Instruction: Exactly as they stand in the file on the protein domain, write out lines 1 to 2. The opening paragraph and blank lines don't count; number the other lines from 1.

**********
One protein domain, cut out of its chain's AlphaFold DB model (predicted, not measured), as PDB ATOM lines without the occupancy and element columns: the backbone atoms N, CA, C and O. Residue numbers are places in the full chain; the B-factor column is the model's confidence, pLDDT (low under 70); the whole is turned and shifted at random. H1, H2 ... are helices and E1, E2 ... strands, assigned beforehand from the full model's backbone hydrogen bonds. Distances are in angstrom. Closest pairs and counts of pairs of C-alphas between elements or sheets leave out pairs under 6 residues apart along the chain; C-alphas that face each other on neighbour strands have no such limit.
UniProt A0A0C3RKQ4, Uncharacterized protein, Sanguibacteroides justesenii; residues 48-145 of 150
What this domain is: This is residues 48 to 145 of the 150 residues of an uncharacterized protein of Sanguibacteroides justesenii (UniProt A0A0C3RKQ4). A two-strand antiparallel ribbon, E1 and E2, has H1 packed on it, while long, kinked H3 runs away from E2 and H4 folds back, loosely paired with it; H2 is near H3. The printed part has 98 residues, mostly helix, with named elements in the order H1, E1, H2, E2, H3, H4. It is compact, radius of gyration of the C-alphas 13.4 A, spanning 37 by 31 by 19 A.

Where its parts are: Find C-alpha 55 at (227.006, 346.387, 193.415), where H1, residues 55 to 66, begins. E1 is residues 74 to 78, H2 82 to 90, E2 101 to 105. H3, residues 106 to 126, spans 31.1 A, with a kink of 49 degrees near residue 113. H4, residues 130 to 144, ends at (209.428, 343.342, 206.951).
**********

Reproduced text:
UniProt A0A0C3RKQ4, Uncharacterized protein, Sanguibacteroides justesenii; residues 48-145 of 150
What this domain is: This is residues 48 to 145 of the 150 residues of an uncharacterized protein of Sanguibacteroides justesenii (UniProt A0A0C3RKQ4). A two-strand antiparallel ribbon, E1 and E2, has H1 packed on it, while long, kinked H3 runs away from E2 and H4 folds back, loosely paired with it; H2 is near H3. The printed part has 98 residues, mostly helix, with named elements in the order H1, E1, H2, E2, H3, H4. It is compact, radius of gyration of the C-alphas 13.4 A, spanning 37 by 31 by 19 A.